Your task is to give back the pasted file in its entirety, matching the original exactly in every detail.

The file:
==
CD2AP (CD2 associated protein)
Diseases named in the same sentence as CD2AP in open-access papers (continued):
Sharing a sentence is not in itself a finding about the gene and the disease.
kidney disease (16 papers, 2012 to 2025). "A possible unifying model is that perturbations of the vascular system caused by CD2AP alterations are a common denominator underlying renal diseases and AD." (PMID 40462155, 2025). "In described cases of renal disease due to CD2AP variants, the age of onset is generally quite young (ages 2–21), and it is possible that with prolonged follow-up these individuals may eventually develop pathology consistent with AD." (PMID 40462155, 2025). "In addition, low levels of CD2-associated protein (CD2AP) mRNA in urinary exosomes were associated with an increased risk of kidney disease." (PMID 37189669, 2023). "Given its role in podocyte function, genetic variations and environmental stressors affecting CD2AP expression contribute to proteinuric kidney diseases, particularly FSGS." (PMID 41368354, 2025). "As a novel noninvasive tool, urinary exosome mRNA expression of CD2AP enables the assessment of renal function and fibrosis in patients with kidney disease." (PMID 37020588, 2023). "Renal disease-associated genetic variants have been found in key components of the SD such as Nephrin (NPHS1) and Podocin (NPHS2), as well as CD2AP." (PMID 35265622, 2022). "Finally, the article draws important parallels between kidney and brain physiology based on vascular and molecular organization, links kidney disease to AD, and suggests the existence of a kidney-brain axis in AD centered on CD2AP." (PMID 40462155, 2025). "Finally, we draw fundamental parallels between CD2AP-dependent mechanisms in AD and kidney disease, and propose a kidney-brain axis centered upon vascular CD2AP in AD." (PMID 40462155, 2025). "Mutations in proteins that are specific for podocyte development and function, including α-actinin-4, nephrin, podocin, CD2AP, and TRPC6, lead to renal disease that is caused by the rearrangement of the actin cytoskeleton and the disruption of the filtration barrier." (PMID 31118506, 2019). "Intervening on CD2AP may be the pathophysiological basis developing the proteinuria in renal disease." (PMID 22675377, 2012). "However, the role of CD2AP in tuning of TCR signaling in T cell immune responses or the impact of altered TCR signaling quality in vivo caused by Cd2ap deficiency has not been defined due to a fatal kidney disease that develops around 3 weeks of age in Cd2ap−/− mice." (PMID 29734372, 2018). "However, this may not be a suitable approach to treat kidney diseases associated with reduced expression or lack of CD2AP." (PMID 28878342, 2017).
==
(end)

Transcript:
CD2AP (CD2 associated protein)
Diseases named in the same sentence as CD2AP in open-access papers (continued):
Sharing a sentence is not in itself a finding about the gene and the disease.
kidney disease (16 papers, 2012 to 2025). "A possible unifying model is that perturbations of the vascular system caused by CD2AP alterations are a common denominator underlying renal diseases and AD." (PMID 40462155, 2025). "In described cases of renal disease due to CD2AP variants, the age of onset is generally quite young (ages 2–21), and it is possible that with prolonged follow-up these individuals may eventually develop pathology consistent with AD." (PMID 40462155, 2025). "In addition, low levels of CD2-associated protein (CD2AP) mRNA in urinary exosomes were associated with an increased risk of kidney disease." (PMID 37189669, 2023). "Given its role in podocyte function, genetic variations and environmental stressors affecting CD2AP expression contribute to proteinuric kidney diseases, particularly FSGS." (PMID 41368354, 2025). "As a novel noninvasive tool, urinary exosome mRNA expression of CD2AP enables the assessment of renal function and fibrosis in patients with kidney disease." (PMID 37020588, 2023). "Renal disease-associated genetic variants have been found in key components of the SD such as Nephrin (NPHS1) and Podocin (NPHS2), as well as CD2AP." (PMID 35265622, 2022). "Finally, the article draws important parallels between kidney and brain physiology based on vascular and molecular organization, links kidney disease to AD, and suggests the existence of a kidney-brain axis in AD centered on CD2AP." (PMID 40462155, 2025). "Finally, we draw fundamental parallels between CD2AP-dependent mechanisms in AD and kidney disease, and propose a kidney-brain axis centered upon vascular CD2AP in AD." (PMID 40462155, 2025). "Mutations in proteins that are specific for podocyte development and function, including α-actinin-4, nephrin, podocin, CD2AP, and TRPC6, lead to renal disease that is caused by the rearrangement of the actin cytoskeleton and the disruption of the filtration barrier." (PMID 31118506, 2019). "Intervening on CD2AP may be the pathophysiological basis developing the proteinuria in renal disease." (PMID 22675377, 2012). "However, the role of CD2AP in tuning of TCR signaling in T cell immune responses or the impact of altered TCR signaling quality in vivo caused by Cd2ap deficiency has not been defined due to a fatal kidney disease that develops around 3 weeks of age in Cd2ap−/− mice." (PMID 29734372, 2018). "However, this may not be a suitable approach to treat kidney diseases associated with reduced expression or lack of CD2AP." (PMID 28878342, 2017).